As the most prominent figure of the U.S. government, the president is under constant scrutiny from both his colleagues and the American people. Questions about the proper role of the president have been especially prevalent in the media during the current economic crisis. The Presidency in the Twenty-first Century explores the growth of presidential power, investigating its social, political, and economic impact on America’s present and future.
Editor Charles W. Dunn and a team of the nation’s leading political scientists examine a variety of topics, from the link between campaigning and governing to trends in presidential communication with the public. The book discusses the role of the presidency in a government designed to require cooperation with Congress and how this relationship is further complicated by the expectations of the public. Several contributors take a closer look at the Obama administration in light of President George W. Bush’s emphasis on the unitary executive, a governing style that continues to be highly controversial. Dunn and his contributors provide readers with a thorough analysis of a rapidly changing political role, provoking important questions about the future of America’s political system.
An intriguing phenomenon in American electoral politics is the loss of seats by the president’s party in midterm congressional elections. Between 1862 and 1990, the president’s party lost seats in the House of Representatives in 32 of the 33 midterm elections. In his new study, James Campbell examines explanations for these midterm losses and explores how presidential elections influence congressional elections.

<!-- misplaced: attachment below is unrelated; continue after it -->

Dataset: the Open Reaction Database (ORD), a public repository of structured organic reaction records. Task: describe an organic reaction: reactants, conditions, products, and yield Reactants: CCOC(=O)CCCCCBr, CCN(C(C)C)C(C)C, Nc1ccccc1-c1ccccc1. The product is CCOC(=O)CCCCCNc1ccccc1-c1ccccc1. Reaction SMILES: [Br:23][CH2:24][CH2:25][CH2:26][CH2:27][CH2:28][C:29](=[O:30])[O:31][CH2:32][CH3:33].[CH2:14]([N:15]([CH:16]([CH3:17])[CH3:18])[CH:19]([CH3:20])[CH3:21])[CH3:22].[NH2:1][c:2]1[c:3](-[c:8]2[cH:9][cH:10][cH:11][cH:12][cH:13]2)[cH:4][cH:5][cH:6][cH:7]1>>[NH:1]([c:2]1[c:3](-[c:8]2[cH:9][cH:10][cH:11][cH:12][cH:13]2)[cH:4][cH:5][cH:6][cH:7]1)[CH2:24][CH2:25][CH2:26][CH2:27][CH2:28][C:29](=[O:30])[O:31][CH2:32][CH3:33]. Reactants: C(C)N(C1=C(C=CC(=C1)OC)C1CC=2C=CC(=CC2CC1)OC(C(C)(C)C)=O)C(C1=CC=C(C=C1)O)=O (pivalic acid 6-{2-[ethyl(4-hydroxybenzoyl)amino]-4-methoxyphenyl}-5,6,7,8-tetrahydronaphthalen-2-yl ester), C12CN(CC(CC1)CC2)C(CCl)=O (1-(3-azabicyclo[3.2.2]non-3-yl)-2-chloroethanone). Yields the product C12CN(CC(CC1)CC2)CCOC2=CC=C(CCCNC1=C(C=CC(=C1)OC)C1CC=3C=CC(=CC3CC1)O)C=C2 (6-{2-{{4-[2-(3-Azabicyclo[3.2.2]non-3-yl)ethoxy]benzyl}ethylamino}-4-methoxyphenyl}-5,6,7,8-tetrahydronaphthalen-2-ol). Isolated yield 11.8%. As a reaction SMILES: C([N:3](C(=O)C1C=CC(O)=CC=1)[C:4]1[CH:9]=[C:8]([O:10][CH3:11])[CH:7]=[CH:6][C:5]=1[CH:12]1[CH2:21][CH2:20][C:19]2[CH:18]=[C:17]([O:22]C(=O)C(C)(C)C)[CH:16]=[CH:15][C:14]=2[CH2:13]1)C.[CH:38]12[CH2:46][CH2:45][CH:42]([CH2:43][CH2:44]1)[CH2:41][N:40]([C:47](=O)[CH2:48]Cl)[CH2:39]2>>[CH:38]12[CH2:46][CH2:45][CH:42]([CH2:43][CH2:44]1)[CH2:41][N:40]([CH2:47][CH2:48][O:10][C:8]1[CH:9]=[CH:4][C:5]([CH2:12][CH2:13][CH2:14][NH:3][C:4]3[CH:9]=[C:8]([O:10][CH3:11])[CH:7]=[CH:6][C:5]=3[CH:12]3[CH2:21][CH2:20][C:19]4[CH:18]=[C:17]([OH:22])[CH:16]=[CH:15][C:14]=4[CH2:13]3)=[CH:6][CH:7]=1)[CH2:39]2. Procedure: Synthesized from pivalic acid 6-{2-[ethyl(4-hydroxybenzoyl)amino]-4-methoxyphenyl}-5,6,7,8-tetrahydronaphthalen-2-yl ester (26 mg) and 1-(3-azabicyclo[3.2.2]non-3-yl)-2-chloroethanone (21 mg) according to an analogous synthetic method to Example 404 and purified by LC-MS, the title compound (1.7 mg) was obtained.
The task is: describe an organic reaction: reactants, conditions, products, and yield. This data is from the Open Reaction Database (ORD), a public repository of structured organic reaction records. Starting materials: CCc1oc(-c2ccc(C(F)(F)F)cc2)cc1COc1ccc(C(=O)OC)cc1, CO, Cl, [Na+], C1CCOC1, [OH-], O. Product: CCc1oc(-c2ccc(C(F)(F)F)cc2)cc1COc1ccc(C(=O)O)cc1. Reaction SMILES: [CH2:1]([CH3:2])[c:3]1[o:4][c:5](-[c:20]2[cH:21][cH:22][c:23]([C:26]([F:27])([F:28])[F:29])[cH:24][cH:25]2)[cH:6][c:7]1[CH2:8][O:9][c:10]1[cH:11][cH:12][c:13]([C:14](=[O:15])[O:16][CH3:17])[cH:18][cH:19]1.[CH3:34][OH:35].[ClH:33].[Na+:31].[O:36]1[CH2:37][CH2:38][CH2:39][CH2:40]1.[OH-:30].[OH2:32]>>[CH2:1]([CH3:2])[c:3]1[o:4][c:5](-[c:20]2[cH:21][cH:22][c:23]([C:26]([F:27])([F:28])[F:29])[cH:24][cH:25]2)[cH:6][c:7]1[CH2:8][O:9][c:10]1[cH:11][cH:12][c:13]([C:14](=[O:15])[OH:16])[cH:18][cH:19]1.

After reviewing the two major theories of midterm electoral change-the “surge and decline” theory and the theory of midterms as referenda on presidential performance Campbell draws upon each to propose and test a new theory. He asserts that in the years of presidential elections congressmen ride presidential coattails into office, while in midterm elections such candidates are stranded. An additional factor is the strength of the presidential vote, which influences the number of seats that are won, only to be lost later.
Including both election returns and survey data, The Presidential Pulse of Congressional Elections offers a fresh perspective on congressional elections, voting behavior, Congress, and the presidency.
What essential leadership lessons do we learn by distilling the actions and ideas of great military commanders such as George Washington, Dwight D. Eisenhower, and Colin Powell? The Art of Command illustrates that great leaders become great through a commitment not only to develop vital skills but also to surmount personal shortcomings. Harry S. Laver, Jeffrey J. Matthews, and the other contributing authors identify nine core characteristics of highly effective leadership, such as integrity, determination, vision, and charisma, and nine significant figures in American military history whose careers embody those qualities. The Art of Command examines each figure’s strengths and weaknesses and how those attributes affected their leadership abilities, offering a unique perspective of military leadership in American history.